Foreign Minister Eduard Kukan eats lunch every day in the ministry cafeteria, grousing good-naturedly about the soup with even his lowest minions. He is a respected professional who has refused to countenance patronage at the minstry, and who has opened the door to young, talented Slovaks on their way up the diplomatic ladder,
In style and substance, Kukan is a perfect example of what is different about Slovakia at the end of 1998.
Kukan stepped into his job with 25 years of diplomatic experience. But colleagues who had known him throughout his career were amazed by the direct and forceful speech he delivered to ministry employees in November. No longer, Kukan said, would 90% of Slovak diplomatic posts go to friends and family of ministry workers. No longer would people with talent and drive be blocked by older employees, diplomatic fossils who jealously guarded their jobs and their influence.
A tour of the ministry's Bratislava headquarters shows that Kukan has been as good as his word. Beardless faces swarm in and out of elevators, while crisp business suits and pinned-up hair rule the corridors of power.
The trend towards youth is not restricted to the Foreign Ministry. Ľubomir Andrassy, at 25, is a member of parliament and vice-chairman of the ruling coalition SDĽ party. Andrassy talks solemnly about the need for other deputies to comport themselves properly. Party colleague Milan Ištván is even younger, at 23.
Ľubomír Kaník, at 29, has been made head of the FNM national privatisation agency, which is charged with the important mission of putting the last and richest state firms in private hands.
Tibor Búza, 28, has been made programme director of the state-run STV channel. Despite his youth, Búza is expected to cut through the web of intrigue at the station and return it to its public function.
Everywhere you look these days, young people are being given positions of authority and prestige. They are also being given a sense that it might be worthwhile sticking around Slovakia for a year or two, instead of emigrating as so many of their companions have done over the last four years.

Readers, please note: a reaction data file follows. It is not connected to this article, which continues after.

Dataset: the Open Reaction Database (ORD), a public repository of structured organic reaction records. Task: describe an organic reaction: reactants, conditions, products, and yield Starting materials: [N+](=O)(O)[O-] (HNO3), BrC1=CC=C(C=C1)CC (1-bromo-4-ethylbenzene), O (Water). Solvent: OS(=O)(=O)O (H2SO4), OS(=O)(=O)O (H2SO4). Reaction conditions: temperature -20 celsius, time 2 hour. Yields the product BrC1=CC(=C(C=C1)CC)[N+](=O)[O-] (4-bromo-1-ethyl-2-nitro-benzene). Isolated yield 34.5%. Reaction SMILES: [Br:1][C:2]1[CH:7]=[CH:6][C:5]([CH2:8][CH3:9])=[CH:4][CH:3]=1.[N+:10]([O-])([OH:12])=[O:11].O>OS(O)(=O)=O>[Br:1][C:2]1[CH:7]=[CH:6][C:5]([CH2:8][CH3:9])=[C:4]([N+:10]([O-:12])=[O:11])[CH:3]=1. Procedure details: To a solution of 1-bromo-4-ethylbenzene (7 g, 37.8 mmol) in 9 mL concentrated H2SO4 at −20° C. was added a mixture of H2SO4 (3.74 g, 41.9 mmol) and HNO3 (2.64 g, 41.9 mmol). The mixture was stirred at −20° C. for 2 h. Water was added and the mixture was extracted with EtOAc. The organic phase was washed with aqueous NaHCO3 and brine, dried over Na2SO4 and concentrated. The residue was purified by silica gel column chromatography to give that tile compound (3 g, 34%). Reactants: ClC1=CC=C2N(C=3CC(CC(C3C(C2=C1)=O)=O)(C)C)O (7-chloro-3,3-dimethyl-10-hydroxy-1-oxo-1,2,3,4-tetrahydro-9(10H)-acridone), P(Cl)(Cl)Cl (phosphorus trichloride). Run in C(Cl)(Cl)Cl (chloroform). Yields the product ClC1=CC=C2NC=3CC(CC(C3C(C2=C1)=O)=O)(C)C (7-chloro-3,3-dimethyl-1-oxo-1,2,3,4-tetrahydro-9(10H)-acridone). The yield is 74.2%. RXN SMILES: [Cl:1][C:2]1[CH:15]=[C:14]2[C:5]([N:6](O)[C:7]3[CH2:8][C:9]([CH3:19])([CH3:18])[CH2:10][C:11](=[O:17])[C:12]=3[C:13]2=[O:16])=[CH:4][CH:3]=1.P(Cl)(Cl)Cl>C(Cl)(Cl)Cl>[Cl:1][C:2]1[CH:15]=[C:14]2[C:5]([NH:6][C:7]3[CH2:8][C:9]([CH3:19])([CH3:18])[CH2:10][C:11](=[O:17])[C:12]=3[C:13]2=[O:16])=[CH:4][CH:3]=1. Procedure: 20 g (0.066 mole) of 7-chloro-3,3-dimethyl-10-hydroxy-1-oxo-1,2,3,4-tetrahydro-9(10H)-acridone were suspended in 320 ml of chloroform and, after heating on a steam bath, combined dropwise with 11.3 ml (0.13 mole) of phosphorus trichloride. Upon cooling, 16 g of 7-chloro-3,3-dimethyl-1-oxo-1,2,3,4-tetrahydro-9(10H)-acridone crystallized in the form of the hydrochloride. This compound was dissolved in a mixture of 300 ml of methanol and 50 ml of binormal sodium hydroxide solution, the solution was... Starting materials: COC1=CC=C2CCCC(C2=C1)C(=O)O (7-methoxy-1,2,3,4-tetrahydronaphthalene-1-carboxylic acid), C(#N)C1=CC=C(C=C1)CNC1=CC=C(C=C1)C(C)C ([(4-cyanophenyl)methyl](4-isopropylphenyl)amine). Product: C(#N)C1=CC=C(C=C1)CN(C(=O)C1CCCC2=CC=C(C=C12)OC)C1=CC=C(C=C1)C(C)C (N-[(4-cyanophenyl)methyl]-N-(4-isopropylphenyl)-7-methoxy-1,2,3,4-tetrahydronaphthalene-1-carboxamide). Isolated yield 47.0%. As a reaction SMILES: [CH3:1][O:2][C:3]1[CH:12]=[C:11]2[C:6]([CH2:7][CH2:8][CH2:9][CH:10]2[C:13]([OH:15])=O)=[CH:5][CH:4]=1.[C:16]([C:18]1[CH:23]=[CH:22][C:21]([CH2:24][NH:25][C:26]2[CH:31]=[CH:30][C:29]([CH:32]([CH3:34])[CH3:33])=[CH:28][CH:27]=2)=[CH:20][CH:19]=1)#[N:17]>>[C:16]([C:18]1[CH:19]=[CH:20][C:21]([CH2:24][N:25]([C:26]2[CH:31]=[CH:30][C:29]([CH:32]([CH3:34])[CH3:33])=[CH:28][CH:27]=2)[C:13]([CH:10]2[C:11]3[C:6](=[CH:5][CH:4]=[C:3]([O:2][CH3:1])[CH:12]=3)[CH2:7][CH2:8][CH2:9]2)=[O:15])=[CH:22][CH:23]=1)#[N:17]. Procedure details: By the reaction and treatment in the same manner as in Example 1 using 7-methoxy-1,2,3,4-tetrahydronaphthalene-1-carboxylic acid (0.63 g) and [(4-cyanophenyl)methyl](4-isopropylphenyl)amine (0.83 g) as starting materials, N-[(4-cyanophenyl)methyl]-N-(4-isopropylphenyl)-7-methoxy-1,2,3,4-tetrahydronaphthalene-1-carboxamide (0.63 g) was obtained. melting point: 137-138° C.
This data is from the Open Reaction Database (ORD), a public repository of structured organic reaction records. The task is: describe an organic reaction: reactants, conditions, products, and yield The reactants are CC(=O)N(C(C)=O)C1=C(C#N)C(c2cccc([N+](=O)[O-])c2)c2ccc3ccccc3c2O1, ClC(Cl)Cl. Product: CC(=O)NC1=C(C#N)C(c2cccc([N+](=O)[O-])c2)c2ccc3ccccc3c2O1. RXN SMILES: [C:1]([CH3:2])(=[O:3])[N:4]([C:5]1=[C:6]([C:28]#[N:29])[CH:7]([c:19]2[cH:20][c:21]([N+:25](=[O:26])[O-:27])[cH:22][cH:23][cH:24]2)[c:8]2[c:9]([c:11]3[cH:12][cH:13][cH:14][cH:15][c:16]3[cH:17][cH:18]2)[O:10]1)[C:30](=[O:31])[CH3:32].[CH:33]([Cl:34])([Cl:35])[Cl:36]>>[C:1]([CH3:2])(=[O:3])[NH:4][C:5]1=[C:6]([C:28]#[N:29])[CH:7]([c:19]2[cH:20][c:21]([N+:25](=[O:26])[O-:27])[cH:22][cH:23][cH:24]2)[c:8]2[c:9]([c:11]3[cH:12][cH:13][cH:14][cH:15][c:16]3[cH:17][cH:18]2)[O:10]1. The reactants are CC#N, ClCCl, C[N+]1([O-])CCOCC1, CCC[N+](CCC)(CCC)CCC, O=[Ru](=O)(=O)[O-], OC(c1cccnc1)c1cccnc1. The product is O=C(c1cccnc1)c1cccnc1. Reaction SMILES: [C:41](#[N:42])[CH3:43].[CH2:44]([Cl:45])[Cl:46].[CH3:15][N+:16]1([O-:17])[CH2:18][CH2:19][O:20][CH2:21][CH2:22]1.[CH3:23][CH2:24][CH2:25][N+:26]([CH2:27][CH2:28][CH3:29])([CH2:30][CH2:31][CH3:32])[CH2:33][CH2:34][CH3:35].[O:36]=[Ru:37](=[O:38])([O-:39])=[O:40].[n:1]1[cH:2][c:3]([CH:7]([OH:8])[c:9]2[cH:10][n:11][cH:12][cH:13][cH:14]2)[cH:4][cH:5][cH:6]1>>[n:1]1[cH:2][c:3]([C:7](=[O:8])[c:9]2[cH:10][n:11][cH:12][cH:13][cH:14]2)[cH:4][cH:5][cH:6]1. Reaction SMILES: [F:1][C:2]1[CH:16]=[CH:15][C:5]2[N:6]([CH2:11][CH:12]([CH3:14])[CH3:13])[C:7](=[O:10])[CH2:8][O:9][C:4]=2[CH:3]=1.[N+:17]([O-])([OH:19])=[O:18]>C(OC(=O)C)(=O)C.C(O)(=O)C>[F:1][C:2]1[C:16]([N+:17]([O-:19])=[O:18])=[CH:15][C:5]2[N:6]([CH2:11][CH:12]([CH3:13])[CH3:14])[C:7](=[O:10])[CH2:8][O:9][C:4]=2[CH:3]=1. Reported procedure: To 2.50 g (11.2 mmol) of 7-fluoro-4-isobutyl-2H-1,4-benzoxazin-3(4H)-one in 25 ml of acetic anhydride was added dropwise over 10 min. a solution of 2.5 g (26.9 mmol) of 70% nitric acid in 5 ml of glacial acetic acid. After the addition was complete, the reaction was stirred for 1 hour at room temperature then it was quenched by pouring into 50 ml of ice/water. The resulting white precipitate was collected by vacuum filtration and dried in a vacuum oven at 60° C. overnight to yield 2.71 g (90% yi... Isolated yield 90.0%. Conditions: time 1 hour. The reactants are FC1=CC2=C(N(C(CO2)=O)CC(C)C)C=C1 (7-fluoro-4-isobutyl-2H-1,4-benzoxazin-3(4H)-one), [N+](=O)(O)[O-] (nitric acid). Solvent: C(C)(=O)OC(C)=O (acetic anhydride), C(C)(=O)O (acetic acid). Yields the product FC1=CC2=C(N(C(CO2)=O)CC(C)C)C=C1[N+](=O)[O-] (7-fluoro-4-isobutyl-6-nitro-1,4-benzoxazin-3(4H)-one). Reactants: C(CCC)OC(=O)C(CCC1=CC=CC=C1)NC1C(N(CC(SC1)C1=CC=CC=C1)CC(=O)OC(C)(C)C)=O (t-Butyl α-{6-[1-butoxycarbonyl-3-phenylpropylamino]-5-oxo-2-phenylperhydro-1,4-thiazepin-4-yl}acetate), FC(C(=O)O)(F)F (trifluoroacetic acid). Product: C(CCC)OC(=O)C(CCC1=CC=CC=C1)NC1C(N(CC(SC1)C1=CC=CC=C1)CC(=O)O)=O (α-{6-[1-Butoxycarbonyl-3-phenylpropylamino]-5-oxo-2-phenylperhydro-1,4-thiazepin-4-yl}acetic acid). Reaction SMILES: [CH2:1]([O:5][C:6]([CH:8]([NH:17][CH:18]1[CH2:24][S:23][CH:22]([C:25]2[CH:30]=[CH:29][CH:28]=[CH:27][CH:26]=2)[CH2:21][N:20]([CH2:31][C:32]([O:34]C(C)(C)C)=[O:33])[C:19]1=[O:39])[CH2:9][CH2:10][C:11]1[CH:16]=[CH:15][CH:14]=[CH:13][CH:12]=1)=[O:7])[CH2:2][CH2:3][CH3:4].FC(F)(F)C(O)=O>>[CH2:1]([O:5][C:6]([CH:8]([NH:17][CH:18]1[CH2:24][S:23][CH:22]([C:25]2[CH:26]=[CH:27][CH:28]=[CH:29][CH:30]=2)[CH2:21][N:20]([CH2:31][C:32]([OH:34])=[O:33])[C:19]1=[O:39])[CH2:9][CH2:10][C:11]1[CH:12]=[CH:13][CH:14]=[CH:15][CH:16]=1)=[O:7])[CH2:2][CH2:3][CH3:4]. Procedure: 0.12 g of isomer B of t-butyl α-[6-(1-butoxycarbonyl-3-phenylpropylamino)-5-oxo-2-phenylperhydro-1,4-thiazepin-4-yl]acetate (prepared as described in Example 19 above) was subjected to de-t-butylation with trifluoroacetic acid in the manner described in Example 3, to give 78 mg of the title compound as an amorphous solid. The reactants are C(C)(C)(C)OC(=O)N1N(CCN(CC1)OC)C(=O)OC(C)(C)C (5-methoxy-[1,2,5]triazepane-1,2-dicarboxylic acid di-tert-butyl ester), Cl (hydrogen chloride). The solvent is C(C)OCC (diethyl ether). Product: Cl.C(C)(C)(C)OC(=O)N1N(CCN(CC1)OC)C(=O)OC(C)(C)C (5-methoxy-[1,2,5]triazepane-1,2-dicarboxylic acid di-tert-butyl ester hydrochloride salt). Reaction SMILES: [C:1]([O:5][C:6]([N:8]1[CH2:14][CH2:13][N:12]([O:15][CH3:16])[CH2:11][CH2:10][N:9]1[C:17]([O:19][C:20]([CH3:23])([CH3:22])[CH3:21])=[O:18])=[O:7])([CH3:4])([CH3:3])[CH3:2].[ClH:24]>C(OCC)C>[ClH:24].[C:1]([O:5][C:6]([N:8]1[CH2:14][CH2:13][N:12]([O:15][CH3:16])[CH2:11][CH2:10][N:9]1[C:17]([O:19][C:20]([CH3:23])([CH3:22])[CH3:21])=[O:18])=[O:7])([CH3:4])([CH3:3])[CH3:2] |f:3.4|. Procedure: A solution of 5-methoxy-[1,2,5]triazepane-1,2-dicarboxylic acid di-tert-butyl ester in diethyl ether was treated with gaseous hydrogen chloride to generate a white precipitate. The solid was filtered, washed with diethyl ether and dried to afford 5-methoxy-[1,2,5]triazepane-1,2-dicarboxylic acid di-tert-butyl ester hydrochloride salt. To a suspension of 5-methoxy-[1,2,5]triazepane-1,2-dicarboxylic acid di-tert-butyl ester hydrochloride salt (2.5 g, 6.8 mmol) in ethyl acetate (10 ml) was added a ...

The previous government of Vladimír Mečiar derived most of its support from elderly people. The "babky demokratiky," or 'grannies of democracy', became famous as a group of fierce elderly women with blue hair who travelled everywhere in support of their beloved 'Vladko', defending his honour with the points of their umbrellas and sometimes with their fists.
Mečiar was not slow to see the political benefits of catering to elderly voters, who felt aggrieved at having lost the prestigious social role reserved for them under communism. For years under Mečiar, the state apparatus was controlled by middle-aged appointees who stifled the development of the country as effectively as a bung in a barrel.
But with September elections and the formation of a new government, the power relations between the generations changed overnight. Professionals like Kukan took the top posts, and resolutely emptied their ministries of chair warmers and sycophants. Twenty-somethings stepped smartly to the fore, and the nation bore down on Christmas with something like renewed hope for the future. And that was a change indeed.